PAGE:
Tofino gets all its water from nearby Meares Island – the same island MacMillan Bloedel planned to clearcut in the early 1980s, only to be repelled by Tla’o’qui’aht and Ahousaht nations and the small army of activists they inspired. Four decades later, the reservoir supplying Tofino’s residents and the one million tourists that pass through each year, mostly in summer, is being replenished almost solely by moss, which absorbs moisture from fog and dew and drips it back into the ground. That moss, in turn, requires the shade and protection of primary forest to flourish.
“So because of the vision and action of Tla’o’qui’aht First Nation, specifically Chief Moses Martin, in the 1980s, we have a healthy watershed,” Law said. “I think that’s extremely important for all of us to realize: the action that we take today, the wisdom of it may only become apparent in 40 years, and likely the inaction may become apparent too. ”
Highlighting the link between healthy ecosystems and water security isn’t the only lesson Tofino offers. As the town weighs its own options for expanding its water supply and enhancing conservation, memories of 2006 are top of mind. That year, drought forced the community to close all businesses, including resorts, turning visitors away and crippling the local economy as it came to the brink of running out of tap water.
That experience galvanized the community to increase its reservoir and impose water metering on several big resorts. Thanks to those actions, 2023 has yet to reach the dire circumstances of 2006, despite this year being drier, Law explained.
In 2016, B.C. passed the Water Sustainability Act, which gave the province wide-ranging powers to monitor water levels and enforce conservation measures. In 2021, the province launched a $27 million Healthy Watersheds Initiative that continues to evolve and expand, most recently with a $100 million endowment from the province in March 2023. The Watershed Security Fund, as it’s now called, will go toward habitat restoration, improving water-supply infrastructure and mapping watersheds across the province; an intentions paper in collaboration with First Nations is still in the works.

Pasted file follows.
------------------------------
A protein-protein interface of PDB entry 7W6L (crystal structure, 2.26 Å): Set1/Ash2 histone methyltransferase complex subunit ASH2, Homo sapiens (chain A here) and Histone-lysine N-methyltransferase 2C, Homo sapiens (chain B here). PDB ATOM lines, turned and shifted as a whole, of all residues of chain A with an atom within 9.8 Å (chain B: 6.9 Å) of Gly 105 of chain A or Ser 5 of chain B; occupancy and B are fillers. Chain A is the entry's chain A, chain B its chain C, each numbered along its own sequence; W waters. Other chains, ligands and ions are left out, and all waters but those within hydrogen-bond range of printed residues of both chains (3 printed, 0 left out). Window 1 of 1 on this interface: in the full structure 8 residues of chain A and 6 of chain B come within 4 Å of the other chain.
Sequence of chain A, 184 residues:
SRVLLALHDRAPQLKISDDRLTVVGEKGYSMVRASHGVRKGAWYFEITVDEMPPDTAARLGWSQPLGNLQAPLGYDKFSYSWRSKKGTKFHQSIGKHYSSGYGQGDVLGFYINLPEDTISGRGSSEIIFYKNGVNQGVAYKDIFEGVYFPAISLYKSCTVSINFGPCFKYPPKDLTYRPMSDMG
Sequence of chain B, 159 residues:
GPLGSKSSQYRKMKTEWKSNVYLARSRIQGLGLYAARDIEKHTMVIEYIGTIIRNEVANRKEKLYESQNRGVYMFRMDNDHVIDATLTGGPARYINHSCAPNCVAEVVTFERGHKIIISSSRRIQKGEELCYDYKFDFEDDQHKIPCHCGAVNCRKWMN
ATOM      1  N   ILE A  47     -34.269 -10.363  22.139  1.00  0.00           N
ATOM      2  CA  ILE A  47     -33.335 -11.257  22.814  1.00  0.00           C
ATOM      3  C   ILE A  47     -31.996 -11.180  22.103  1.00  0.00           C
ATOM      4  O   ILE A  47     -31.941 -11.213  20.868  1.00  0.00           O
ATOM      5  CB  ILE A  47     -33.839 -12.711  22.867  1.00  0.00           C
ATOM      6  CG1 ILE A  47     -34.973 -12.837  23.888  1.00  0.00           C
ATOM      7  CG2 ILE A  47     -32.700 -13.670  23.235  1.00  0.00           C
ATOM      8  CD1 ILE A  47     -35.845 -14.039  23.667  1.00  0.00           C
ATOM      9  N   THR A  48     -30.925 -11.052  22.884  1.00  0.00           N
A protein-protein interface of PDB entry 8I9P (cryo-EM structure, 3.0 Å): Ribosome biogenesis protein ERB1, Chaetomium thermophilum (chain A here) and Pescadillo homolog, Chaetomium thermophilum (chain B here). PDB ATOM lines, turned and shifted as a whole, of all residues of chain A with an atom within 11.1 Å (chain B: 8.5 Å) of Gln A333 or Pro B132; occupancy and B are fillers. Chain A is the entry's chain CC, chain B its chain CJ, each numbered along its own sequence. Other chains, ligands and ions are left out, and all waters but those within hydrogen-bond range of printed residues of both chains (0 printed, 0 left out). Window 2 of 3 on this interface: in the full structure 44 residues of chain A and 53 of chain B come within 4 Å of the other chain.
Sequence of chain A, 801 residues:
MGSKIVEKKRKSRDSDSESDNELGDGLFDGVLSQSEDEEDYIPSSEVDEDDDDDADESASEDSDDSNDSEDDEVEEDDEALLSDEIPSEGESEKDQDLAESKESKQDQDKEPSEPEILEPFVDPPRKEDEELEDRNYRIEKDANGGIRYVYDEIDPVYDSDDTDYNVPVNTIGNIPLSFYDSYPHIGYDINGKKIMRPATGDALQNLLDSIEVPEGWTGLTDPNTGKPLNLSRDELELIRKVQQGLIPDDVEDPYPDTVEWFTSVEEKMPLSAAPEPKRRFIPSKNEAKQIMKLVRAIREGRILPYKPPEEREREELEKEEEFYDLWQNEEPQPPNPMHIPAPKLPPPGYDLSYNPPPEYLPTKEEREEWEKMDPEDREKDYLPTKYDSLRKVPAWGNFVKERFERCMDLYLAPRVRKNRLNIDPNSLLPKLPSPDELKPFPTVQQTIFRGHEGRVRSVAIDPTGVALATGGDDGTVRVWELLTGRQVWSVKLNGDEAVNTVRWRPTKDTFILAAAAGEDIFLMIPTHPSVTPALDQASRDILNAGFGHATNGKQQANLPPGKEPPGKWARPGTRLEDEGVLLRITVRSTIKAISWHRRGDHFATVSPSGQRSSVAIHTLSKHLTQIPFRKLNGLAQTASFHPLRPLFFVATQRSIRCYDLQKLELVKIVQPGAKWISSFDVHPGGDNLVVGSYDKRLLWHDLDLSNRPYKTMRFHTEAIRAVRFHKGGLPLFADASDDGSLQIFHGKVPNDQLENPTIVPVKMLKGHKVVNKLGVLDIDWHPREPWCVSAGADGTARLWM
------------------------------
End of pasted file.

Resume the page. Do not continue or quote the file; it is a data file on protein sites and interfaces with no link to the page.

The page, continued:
The problem, Oliver Brandes said, is that after giving itself those powers, the province has largely failed to exploit them. “We’ve got all these wonderful tools,” Brandes, project lead of the University of Victoria’s POLIS Water Sustainability Project, said. “Use them.”
“The province has an unbelievably important role in providing confidence and management in drought. And that is the concern here,” Brandes said. He feels that provincial officials have — yet again — been caught flat-footed by a predictable emergency: B.C. didn’t issue its first official warning of impending drought until June 23 and that warning came with a request for voluntary water conservation rather than a mandate. “We knew it was coming in May and June, so where are the orders? Where are the fish protection orders, the critical flow orders? Where are the enforcement actions on unregulated groundwater users? Are we enforcing the rules?”
One crucial gap between water-policy intent and execution in B.C. is the province’s failure to register thousands of unlicensed, non-domestic water users, a category that encompasses water-bottlers, farmers, tourism operators and small industries. “If you’re going to manage the system, you’ve got to know who’s using the water and how much they’re taking,” Brandes said.
Instead, provincial authorities are largely flying blind. Under the Water Sustainability Act, the province set a March 2022 deadline for an estimated 20,000 such non-domestic users to license their water use; only 7,900 applied. The result has been a haphazard enforcement of water restrictions, with a handful of unlicensed water users being cut off while thousands more have yet to suffer any consequence, and licensed users now find themselves subject to restrictions.